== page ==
State Dept.: ISIS Militants Lowest in 2 Years, Have Lost 50 Percent of Territory


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Source: Chen Xiaowei/Xinhua Press/Corbis

Source: Chen Xiaowei/Xinhua Press/Corbis

Throughout much of the election season, national security and the threat of ISIS has become a hot talking point, especially in light of recent terrorist attacks in San Bernardino, Calif., Paris, and Brussels. But new information from the State Department reveals that threat may not be as big as we imagine.

The Guardian reported that through “international and local military action in Iraq and Syria” the Islamic State of Iraq and Greater Syria (ISIS) has lost nearly half of its fighting forces.


“Working by, with and through local partners, we have taken back 40% of the territory that Daesh controlled a year ago in Iraq and 10% in Syria,” Anthony Blinken, deputy secretary of state, told U.S. lawmakers in prepared testimony.

“In fact, we assess Daesh’s numbers are the lowest they’ve been since we began monitoring their manpower in 2014,” Blinken added, referring to the militant group by their less-preferred moniker.

“Daesh” is similar to the Arabic word “daes,” or “one who crushes something underfoot,” and “dahes,” translated as “one who sows discord.” “Daesh” is an Arabic word for the phrase, “al-Dawla al-Islamiya al-Iraq al-Sham” (Islamic State of Iraq and Levant).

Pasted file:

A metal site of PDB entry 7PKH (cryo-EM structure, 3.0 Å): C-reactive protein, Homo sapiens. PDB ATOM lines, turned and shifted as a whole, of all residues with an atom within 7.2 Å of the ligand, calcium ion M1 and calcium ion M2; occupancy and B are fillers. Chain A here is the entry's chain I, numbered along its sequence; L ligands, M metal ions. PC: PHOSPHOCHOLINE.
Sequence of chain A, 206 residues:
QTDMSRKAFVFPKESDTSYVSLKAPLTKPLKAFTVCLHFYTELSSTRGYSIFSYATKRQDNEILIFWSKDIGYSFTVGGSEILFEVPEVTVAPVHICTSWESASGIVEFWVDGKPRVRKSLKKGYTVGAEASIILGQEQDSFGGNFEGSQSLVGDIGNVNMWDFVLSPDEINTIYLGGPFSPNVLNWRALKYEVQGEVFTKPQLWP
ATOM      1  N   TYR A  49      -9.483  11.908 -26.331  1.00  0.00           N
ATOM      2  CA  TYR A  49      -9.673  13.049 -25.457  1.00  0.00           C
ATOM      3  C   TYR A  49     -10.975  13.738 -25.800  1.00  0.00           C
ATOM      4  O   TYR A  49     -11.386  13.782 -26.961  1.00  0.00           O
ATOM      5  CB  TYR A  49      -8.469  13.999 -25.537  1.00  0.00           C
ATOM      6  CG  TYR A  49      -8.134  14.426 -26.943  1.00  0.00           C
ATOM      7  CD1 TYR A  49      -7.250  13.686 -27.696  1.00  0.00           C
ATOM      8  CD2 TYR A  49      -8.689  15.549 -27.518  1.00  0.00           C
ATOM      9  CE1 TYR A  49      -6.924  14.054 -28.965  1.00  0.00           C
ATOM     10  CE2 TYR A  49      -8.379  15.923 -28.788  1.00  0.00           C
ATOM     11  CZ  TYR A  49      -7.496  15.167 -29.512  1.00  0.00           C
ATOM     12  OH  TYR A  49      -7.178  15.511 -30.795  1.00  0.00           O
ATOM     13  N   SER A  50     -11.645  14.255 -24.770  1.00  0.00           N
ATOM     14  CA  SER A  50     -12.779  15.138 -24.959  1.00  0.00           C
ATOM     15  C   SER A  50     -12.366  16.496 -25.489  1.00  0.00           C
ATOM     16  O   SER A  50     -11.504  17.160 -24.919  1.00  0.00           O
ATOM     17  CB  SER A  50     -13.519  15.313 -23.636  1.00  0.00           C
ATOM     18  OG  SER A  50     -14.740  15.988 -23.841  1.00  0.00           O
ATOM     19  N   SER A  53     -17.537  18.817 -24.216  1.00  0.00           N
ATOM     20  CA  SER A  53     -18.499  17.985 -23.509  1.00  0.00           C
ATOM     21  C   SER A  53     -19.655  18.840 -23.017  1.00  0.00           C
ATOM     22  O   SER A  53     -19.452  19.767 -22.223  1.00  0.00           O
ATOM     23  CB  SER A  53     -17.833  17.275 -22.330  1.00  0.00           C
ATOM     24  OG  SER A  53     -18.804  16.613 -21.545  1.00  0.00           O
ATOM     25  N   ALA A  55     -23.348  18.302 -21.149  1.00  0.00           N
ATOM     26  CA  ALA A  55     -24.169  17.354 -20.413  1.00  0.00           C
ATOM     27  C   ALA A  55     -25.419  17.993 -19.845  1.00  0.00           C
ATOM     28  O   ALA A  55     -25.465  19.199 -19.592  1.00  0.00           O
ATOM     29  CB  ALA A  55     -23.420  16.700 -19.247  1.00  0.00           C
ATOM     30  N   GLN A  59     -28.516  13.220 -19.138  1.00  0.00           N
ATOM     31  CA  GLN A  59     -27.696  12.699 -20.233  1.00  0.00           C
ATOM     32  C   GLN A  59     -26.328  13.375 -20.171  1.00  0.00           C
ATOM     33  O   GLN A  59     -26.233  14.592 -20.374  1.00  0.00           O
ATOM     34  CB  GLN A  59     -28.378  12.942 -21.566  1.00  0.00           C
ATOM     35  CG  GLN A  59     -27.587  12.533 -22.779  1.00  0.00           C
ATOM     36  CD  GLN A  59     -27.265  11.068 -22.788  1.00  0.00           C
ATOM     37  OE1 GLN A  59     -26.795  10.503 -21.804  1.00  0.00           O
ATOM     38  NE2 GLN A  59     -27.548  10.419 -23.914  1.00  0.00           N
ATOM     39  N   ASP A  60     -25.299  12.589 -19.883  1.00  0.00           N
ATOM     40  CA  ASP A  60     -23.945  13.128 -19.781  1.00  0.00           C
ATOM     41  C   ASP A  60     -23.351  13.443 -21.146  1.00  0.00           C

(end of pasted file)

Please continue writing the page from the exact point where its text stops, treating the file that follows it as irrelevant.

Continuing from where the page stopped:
While Blinken did not offer any current estimates, “a U.S. intelligence official told AFP [in September 2014] that the CIA believed the group could put between 20,000 and 31,500 fighters in the field, both foreign fighters and local recruits,” The Guardian wrote.

That number now seems to be significantly lower.

Since 2014, Iraqi and Kurdish forces, backed by the U.S. military, have retaken the cities of Tikrit and Ramadi, along with territory in northern Syria. Additionally, Syrian forces aligned with Russian support have recaptured Palmyra, a city widely publicized when it was overtaken by ISIS, but received little attention when it was taken back.

On Wednesday, President Obama and top aides will sit down to evaluate the strides made by the military and assess new proposals “to reinforce those elements of our strategy that are showing the most success,” White House spokesman Josh Earnest told reporters on Tuesday.

Whatever the outcome of those meetings, it’s reassuring to know the strategy so far has proved fruitful.


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